Hypersomnia is the persistent excessive sleeping during daytime or prolonged nocturnal sleeping. The condition is also referred as essential hypersomnolence, non-REM narcolepsy or idiopathic CNS hypersomnia. This is not the same with fatigue felt due to night-time interrupted sleep or lack of sleep. Individuals with hypersomnia tend to frequently take a nap throughout the day at inappropriate times like during a conversation, work hours or even when taking a meal. These naps taken do not relieve the symptoms. Oftentimes, these individuals will have trouble waking up from their long sleep and most of the time would be confused.
Hypersomnia is divided into two categories: Primary hypersomnia and recurrent hypersomnia. Both types will manifest the same symptoms but would vary on the regularity and rate of recurrence the symptoms would occur. Diagnostic and Statistical Manual of Mental Disorders, Fourth Edition, Text Revision (DSM-IV-TR) recognize primary hypersomnia, also known as idiopathic hypersomnia, as chronic excessive sleeping during daytime with all the symptoms constantly present while recurrent insomnia (also termed as recurrent primary insomnia) is intermittent daytime sleepiness that may last from one to several days and may happen again after a year or two. Although it has been clearly differentiated from narcolepsy since the former will not exhibit REM, cataplexy (loss of muscle control due to strong emotions such as laughter) and sleep paralysis.
Based on the surveys made by the National Sleep Foundation, around 40% of the population manifests hypersomnia symptoms periodically. Idiopathic hypersomnia occurs in approximately five to ten percent of the people who personal undergo check up in sleep clinics because of their excessive daytime sleepiness. There are no definite biological markers or diagnostic criteria for idiopathic hypersomnia making it quite difficult to determine its prevalence.
Signs of this sleep disorder usually appear gradually during adolescence or before 25 to 30 years of age. For idiopathic hypersomnia, the cause is unknown while recurrent hypersomnia can be caused by several factors such as:
- Kleine-Levin syndrome
- break down of the norepinephrine system
- head trauma
- injury or tumor at the CNS
- alcohol and drug abuse
- dysfunction of the autonomic nervous system
- sleep deprivation
- multiple sclerosis
- sleep apnea
- atypical depression
People with hypersomnia do not have problems sleeping at night but they do have problems awakening in the morning and staying awake during the day. They would usually sleep as long as eighteen hours but still feel tired upon awakening and would often experience disorientation.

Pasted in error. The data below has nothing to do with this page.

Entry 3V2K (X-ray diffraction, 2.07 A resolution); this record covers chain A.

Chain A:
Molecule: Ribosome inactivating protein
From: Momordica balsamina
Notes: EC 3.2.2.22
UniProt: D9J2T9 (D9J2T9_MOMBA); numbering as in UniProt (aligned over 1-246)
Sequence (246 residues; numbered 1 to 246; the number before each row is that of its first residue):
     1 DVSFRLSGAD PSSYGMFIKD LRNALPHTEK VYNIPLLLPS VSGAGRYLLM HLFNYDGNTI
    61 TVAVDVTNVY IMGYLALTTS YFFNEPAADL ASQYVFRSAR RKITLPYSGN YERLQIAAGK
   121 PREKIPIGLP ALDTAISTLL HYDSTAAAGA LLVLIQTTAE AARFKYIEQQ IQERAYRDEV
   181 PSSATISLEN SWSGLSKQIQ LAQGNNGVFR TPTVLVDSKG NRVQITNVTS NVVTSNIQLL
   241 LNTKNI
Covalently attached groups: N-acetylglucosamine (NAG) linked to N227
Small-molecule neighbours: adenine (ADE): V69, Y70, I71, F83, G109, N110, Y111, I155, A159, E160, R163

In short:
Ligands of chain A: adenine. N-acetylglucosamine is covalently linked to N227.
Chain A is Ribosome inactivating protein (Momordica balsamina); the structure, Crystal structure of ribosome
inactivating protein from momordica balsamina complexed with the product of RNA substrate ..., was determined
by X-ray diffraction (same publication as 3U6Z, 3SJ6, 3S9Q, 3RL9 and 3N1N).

Other symptoms of hypersomnia would include:
- excessive daytime sleepiness
- daytime naps that does not relieve sleepiness
- slow reflexes
- memory problems
- decreased energy
- mood changes
- constant yawning
To be diagnosed positive of this sleep disorder, these symptoms must be experienced for a minimum of one month causing a significant effect on the patient’s way of life. For recurrent hypersomnia, the symptoms must be experienced for no less than three days and appear intermittently for a minimum of two years.
To properly determine if the patient has hypersomnia, the physician would usually get a comprehensive sleep history and perform different tests such as Multiple-Sleep Latency Test and Sleep Study – Polysomnography (a biophysiological monitoring of changes that happens during sleep.
Since the exact cause of hypersomnia remains unknown, its treatment is based on the symptoms experienced by the individual. Mild cases usually do not require therapy. Behavioral treatment and promotion of better sleep hygiene is advocated, although these would generally have little positive effect on the condition. It is recommended that patients with this sleep disorder need to avoid intake of alcohol and caffeine.
Stimulants are prescribed to keep patients alert during day time and this would include methylphenidate, amphetamine and modafinil. Other drugs used to treat the problem are levodopa, bromocriptine, clonidine, antidepressants and MAOIs. The dosage of these drugs would depend on the needs of the patient but are controlled to prevent drug dependence and adverse reactions.
A lot of studies focused on this sleep disorder are being conducted to find a specific treatment plan that will take care of the base problem and not just on the symptoms alone.
The excessive sleeping itself is not critical but it can bring about serious problems such as increase risk for accidents (falling asleep whilst driving) or it might cause some trouble with work, school and relationships.